Fox News and Tucker Carlson have parted ways, the network announced
A MARTÍNEZ, HOST:
Yesterday, Fox News delivered some news about Fox News.
(SOUNDBITE OF ARCHIVED RECORDING)
HARRIS FAULKNER: Fox News Media and Tucker Carlson have mutually agreed to part ways.
STEVE INSKEEP, HOST:
That's the way the network put it anyway. Carlson's program averaged more than 3 million viewers each night. He told those viewers that woke elites were out to get them. He promoted conspiracy theories about the January 6 attack, and he even told white voters that immigrants were out to replace them.
(SOUNDBITE OF MONTAGE)
TUCKER CARLSON: We are not animals. We are Americans.
It is definitely not about Black lives.
Mobs of violent cretins have burned our cities, defaced our monuments.
American citizen, don your obedience mask, get your shot, pay your taxes and shut up.
INSKEEP: Tucker Carlson made it to primetime after an earlier big flameout. Bill O'Reilly lost his job amid harassment allegations in 2016. Carlson was the replacement, and Fox stood by him through years of criticism. So why let him go now?
MARTÍNEZ: Let's ask NPR media correspondent David Folkenflik. David, Fox says that it and Carlson mutually parted ways. Does your reporting back up that description?
DAVID FOLKENFLIK, BYLINE: No, it doesn't. I've talked to three people with knowledge of what's gone on. And though the specifics have not been released, it seems it's related to the Dominion Voting Systems defamation suit that was settled just a week ago today - not because of the core allegations against Fox of defaming the election tech company over the question of election fraud in 2020, but because of what's called discovery - the evidence that surfaced. Tucker Carlson is the focus of a separate but related lawsuit from a former producer who alleged his workplace was defined by sexism and bigotry. And it appears that exchanges captured by Fox News in reviewing evidence for this case that still hasn't seen the light of day fully really is related to those allegations - that is, it echoes those concerns raised by the former producer, Abby Grossberg. Some of that evidence has already made it to light, and it's not pretty.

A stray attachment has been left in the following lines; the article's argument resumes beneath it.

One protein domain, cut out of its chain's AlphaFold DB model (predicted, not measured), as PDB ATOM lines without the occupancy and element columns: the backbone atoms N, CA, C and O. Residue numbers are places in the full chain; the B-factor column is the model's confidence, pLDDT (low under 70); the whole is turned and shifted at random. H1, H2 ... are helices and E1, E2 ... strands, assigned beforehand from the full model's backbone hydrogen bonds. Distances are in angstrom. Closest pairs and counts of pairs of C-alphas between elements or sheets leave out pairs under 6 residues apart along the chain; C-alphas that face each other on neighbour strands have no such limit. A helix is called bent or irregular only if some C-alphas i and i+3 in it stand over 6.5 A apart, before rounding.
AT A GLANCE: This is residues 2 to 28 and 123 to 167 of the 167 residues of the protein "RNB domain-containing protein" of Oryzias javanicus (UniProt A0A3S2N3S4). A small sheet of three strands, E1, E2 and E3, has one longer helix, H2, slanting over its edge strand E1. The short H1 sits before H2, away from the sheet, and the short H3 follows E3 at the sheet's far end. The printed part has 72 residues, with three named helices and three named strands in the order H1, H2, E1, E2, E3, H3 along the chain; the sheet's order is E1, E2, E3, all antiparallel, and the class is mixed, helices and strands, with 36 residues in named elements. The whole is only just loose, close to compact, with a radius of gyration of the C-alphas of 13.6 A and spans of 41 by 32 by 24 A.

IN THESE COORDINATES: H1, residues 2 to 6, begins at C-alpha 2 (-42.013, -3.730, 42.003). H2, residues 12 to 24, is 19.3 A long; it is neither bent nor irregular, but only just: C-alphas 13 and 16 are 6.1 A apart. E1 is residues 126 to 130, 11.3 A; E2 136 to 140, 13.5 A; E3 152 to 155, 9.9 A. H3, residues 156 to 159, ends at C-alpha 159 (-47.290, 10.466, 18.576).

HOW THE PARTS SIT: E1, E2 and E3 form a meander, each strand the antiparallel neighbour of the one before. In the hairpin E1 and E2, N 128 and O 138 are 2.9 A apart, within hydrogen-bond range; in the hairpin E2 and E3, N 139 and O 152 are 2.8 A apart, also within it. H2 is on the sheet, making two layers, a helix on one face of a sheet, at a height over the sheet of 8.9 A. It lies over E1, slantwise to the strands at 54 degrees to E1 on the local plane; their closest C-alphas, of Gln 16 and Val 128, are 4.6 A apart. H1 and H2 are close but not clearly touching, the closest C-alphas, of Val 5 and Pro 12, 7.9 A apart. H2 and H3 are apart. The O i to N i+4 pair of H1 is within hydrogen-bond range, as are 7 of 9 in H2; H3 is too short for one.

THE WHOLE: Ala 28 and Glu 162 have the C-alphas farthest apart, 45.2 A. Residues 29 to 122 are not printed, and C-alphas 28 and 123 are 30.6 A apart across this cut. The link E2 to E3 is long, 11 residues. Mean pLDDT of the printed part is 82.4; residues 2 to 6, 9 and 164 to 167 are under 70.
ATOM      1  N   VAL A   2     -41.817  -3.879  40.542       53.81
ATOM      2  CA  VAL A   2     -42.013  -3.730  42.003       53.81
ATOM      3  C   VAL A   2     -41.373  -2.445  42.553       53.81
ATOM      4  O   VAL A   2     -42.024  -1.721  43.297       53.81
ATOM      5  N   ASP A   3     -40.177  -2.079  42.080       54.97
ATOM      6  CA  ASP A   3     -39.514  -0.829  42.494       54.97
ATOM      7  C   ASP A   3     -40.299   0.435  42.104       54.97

MARTÍNEZ: About a minute ago, we played some of Tucker Carlson. Steve also mentioned some of the things that he railed on in his show. What do you see as Carlson's legacy at Fox?
FOLKENFLIK: You know, Carlson was not a straight, down-the-line, pro-former-President-Trump figure, but he was sort of a vicious attacker of any critic of the former president. And having failed at shows at PBS and MSNBC and CNN, he really became a close student of the Fox viewer. And I've got to say that he provided one of the purest forms of extremism we've seen on cable news - bigotry and racism alleged repeatedly by what he presented, but also extreme conspiracy theories that are corrosive, I think, to the body public. You have to say it's an extremist view that he set out night after night.
MARTÍNEZ: Fox News says it's going to have different people rotate into that 8 p.m. slot, at least for now. But is there anyone in the pipeline for them that could replace Tucker Carlson?
FOLKENFLIK: Well, let me say this with the caveat that Carlson has a distinctive role in conservatism and even in the Republican Party - seen potentially not only as a kingmaker, but even had been touted as a possible candidate himself for the highest office. But Carlson himself showed, and others have shown, that they can step into slots before. I think Jesse Watters less intellectually can serve up a lot of the same red meat, strike the same tones and appeal to viewers.
MARTÍNEZ: An hour after the announcement on Carlson, Don Lemon was let go from CNN. What do you think these two departures mean about maybe how cable news may try to reinvent itself somehow?
FOLKENFLIK: Both networks are asserting, I think, that the channel itself, Fox and CNN, are more important than their stars and that they feel they can retain viewers no matter who they put in those seats.
MARTÍNEZ: NPR's David Folkenflik, thanks a lot.
FOLKENFLIK: You bet. Transcript provided by NPR, Copyright NPR.